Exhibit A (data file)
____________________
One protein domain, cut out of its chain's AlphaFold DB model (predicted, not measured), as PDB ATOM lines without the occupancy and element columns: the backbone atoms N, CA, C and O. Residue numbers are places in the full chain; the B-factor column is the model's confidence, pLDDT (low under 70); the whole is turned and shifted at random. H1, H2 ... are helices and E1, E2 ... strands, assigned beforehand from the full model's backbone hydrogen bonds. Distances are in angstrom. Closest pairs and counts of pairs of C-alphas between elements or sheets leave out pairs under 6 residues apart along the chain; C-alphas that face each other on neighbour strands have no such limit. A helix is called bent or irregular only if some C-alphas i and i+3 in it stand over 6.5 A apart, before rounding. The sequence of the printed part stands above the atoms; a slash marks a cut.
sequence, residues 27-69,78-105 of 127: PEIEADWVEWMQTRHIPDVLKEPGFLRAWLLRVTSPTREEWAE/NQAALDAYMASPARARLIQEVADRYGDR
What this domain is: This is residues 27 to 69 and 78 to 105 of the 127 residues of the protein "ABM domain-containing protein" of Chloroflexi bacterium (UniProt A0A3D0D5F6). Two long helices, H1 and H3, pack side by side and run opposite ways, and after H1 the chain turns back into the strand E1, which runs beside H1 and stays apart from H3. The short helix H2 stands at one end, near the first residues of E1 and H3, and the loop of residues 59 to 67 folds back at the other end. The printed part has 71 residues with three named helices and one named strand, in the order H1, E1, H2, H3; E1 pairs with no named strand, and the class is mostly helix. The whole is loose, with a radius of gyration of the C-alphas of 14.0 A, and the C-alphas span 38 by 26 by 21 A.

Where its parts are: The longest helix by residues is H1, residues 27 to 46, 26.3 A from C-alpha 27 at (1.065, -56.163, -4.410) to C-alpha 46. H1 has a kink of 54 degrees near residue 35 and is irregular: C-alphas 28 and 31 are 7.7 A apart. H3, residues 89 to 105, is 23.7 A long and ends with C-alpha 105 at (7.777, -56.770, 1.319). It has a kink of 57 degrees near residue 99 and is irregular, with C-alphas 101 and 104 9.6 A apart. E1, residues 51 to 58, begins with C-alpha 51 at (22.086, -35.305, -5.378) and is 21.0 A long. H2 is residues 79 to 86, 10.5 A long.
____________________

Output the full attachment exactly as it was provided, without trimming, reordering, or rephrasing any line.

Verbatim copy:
One protein domain, cut out of its chain's AlphaFold DB model (predicted, not measured), as PDB ATOM lines without the occupancy and element columns: the backbone atoms N, CA, C and O. Residue numbers are places in the full chain; the B-factor column is the model's confidence, pLDDT (low under 70); the whole is turned and shifted at random. H1, H2 ... are helices and E1, E2 ... strands, assigned beforehand from the full model's backbone hydrogen bonds. Distances are in angstrom. Closest pairs and counts of pairs of C-alphas between elements or sheets leave out pairs under 6 residues apart along the chain; C-alphas that face each other on neighbour strands have no such limit. A helix is called bent or irregular only if some C-alphas i and i+3 in it stand over 6.5 A apart, before rounding. The sequence of the printed part stands above the atoms; a slash marks a cut.
sequence, residues 27-69,78-105 of 127: PEIEADWVEWMQTRHIPDVLKEPGFLRAWLLRVTSPTREEWAE/NQAALDAYMASPARARLIQEVADRYGDR
What this domain is: This is residues 27 to 69 and 78 to 105 of the 127 residues of the protein "ABM domain-containing protein" of Chloroflexi bacterium (UniProt A0A3D0D5F6). Two long helices, H1 and H3, pack side by side and run opposite ways, and after H1 the chain turns back into the strand E1, which runs beside H1 and stays apart from H3. The short helix H2 stands at one end, near the first residues of E1 and H3, and the loop of residues 59 to 67 folds back at the other end. The printed part has 71 residues with three named helices and one named strand, in the order H1, E1, H2, H3; E1 pairs with no named strand, and the class is mostly helix. The whole is loose, with a radius of gyration of the C-alphas of 14.0 A, and the C-alphas span 38 by 26 by 21 A.

Where its parts are: The longest helix by residues is H1, residues 27 to 46, 26.3 A from C-alpha 27 at (1.065, -56.163, -4.410) to C-alpha 46. H1 has a kink of 54 degrees near residue 35 and is irregular: C-alphas 28 and 31 are 7.7 A apart. H3, residues 89 to 105, is 23.7 A long and ends with C-alpha 105 at (7.777, -56.770, 1.319). It has a kink of 57 degrees near residue 99 and is irregular, with C-alphas 101 and 104 9.6 A apart. E1, residues 51 to 58, begins with C-alpha 51 at (22.086, -35.305, -5.378) and is 21.0 A long. H2 is residues 79 to 86, 10.5 A long.